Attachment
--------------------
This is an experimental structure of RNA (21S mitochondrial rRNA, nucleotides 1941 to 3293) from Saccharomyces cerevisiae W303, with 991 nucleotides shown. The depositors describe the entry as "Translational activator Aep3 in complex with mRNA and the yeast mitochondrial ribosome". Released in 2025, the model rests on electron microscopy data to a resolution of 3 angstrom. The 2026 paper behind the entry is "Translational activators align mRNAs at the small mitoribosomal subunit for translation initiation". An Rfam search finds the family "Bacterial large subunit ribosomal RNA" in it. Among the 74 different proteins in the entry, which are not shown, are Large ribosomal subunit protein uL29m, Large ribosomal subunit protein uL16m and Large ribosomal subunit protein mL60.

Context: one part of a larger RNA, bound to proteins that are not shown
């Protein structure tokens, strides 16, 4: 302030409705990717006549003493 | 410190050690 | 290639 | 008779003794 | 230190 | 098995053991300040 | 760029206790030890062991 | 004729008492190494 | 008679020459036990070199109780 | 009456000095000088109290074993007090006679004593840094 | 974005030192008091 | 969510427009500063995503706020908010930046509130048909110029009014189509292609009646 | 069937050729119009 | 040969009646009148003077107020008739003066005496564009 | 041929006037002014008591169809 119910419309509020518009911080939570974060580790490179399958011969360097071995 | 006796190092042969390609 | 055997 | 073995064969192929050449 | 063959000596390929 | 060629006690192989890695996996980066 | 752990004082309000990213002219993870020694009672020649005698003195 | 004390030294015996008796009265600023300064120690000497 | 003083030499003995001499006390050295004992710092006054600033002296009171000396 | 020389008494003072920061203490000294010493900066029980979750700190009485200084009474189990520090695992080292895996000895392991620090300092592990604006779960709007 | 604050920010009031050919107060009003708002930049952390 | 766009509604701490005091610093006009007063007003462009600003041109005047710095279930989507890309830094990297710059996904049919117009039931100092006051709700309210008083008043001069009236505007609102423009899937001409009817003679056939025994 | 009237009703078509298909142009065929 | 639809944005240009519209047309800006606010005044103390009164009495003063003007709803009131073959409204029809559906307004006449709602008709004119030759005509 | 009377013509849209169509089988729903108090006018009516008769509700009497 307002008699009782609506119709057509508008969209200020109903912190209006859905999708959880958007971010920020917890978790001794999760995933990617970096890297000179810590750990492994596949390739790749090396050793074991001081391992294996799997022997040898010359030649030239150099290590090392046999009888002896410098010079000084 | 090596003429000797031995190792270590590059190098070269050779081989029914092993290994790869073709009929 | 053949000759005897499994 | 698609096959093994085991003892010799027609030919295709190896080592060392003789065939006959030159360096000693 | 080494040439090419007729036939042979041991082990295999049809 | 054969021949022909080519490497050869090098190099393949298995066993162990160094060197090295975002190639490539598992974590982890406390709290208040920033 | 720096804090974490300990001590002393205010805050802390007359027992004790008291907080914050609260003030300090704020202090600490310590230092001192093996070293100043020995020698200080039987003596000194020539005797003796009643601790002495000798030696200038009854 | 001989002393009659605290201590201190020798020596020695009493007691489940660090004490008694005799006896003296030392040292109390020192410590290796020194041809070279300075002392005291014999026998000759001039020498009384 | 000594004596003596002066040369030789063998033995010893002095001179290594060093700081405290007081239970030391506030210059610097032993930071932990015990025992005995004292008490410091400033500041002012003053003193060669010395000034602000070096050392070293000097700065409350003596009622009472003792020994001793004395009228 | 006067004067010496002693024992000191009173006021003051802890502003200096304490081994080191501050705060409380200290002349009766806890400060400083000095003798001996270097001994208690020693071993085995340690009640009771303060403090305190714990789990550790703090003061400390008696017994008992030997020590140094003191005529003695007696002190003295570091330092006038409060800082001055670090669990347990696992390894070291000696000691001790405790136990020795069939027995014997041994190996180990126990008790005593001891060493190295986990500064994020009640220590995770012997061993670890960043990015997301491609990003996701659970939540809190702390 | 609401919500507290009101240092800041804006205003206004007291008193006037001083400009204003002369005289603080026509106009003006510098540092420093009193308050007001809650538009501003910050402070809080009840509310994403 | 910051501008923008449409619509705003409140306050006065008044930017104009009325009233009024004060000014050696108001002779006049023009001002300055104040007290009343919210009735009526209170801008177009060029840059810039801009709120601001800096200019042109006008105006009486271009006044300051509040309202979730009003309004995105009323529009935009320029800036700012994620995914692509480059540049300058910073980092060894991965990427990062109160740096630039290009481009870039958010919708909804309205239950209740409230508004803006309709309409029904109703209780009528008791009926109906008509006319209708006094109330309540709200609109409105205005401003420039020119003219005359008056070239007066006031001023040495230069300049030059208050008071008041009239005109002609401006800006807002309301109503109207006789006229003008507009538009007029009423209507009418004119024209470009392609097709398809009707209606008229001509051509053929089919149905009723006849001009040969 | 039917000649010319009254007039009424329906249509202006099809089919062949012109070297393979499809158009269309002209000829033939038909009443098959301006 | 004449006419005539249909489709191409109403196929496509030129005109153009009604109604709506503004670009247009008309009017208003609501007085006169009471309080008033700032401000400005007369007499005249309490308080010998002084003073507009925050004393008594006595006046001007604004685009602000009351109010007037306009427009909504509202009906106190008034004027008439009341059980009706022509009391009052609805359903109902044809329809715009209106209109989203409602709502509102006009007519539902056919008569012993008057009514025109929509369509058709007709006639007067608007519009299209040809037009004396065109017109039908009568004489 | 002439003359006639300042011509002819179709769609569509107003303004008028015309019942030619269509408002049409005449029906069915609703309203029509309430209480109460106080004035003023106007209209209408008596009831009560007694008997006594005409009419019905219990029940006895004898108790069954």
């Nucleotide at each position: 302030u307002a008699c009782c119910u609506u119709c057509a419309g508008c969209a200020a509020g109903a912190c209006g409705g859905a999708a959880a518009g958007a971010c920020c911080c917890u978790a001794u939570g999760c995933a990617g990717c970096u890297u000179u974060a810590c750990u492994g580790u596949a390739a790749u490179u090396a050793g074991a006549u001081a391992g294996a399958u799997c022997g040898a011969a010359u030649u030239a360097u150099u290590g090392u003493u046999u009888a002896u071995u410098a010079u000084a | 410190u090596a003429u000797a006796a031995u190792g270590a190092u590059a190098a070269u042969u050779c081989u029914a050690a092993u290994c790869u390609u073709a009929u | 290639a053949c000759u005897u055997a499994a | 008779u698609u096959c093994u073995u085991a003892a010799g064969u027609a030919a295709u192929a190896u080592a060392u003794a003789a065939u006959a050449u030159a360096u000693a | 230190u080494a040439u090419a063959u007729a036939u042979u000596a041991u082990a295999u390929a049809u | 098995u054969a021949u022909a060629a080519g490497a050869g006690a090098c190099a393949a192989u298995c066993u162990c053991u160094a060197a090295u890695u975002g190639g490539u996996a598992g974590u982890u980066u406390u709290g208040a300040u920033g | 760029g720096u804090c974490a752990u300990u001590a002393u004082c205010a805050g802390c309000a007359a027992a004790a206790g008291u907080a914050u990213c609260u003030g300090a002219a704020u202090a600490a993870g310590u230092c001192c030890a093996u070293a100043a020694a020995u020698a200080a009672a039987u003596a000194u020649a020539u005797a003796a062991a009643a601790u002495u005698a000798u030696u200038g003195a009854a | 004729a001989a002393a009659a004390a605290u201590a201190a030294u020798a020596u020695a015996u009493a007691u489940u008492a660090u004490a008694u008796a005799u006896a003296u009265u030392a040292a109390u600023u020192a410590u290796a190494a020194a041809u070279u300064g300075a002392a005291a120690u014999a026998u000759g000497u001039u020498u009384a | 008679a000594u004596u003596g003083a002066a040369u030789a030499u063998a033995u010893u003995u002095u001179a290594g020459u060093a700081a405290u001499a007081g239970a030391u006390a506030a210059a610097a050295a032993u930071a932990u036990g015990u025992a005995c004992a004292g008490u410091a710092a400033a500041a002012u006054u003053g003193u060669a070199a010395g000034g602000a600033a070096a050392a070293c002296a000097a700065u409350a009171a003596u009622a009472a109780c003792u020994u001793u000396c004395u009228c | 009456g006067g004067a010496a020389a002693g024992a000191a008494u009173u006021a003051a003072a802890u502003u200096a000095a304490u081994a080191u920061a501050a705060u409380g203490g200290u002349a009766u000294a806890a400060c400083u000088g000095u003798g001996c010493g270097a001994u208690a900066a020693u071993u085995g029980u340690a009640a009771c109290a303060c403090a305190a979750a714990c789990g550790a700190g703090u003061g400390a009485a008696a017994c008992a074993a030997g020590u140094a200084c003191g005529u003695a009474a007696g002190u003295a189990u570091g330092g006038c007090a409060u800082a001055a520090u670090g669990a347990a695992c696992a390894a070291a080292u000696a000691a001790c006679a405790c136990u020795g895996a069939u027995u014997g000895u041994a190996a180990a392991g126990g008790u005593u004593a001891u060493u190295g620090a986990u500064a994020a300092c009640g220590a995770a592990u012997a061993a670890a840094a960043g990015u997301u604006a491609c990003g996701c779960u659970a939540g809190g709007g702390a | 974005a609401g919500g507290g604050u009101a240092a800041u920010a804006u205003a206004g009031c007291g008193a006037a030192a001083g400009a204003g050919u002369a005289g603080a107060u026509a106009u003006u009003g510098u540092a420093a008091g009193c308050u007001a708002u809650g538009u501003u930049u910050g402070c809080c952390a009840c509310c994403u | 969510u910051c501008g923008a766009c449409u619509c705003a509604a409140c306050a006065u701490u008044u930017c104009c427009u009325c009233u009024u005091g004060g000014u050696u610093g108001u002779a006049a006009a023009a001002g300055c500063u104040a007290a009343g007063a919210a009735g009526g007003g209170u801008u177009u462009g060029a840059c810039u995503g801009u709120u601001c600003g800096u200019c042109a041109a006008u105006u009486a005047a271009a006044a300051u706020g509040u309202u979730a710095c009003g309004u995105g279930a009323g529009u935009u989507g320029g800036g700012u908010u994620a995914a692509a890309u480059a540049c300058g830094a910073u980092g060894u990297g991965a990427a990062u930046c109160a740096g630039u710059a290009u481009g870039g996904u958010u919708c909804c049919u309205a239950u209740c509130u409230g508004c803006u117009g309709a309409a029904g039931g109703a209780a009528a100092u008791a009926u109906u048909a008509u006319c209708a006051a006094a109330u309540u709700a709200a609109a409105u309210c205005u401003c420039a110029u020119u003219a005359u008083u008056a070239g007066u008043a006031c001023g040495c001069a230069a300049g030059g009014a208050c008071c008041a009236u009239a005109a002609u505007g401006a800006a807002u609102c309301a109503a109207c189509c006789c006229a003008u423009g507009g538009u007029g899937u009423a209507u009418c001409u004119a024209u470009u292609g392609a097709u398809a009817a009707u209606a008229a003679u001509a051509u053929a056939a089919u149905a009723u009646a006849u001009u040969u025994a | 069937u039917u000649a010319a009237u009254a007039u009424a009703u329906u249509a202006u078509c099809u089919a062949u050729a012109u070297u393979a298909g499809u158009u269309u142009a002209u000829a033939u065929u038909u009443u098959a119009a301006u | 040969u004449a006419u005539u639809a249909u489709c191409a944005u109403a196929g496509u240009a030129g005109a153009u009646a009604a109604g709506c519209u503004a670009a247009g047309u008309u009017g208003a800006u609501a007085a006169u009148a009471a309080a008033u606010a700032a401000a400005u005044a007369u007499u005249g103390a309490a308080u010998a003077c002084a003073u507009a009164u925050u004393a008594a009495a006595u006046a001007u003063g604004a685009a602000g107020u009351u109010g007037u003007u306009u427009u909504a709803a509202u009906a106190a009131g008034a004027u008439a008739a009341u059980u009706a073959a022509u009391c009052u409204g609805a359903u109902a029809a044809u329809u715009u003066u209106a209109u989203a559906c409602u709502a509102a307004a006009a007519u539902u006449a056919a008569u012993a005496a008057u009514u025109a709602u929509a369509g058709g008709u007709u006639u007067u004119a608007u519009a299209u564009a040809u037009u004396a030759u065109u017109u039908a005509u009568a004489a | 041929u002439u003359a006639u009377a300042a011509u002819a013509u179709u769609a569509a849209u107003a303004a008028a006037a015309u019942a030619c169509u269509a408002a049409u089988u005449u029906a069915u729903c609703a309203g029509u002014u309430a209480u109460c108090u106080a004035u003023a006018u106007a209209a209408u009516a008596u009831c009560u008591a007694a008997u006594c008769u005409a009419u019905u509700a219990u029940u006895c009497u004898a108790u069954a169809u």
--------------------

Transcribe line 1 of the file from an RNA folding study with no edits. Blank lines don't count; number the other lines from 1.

This is an experimental structure of RNA (21S mitochondrial rRNA, nucleotides 1941 to 3293) from Saccharomyces cerevisiae W303, with 991 nucleotides shown. The depositors describe the entry as "Translational activator Aep3 in complex with mRNA and the yeast mitochondrial ribosome". Released in 2025, the model rests on electron microscopy data to a resolution of 3 angstrom. The 2026 paper behind the entry is "Translational activators align mRNAs at the small mitoribosomal subunit for translation initiation". An Rfam search finds the family "Bacterial large subunit ribosomal RNA" in it. Among the 74 different proteins in the entry, which are not shown, are Large ribosomal subunit protein uL29m, Large ribosomal subunit protein uL16m and Large ribosomal subunit protein mL60.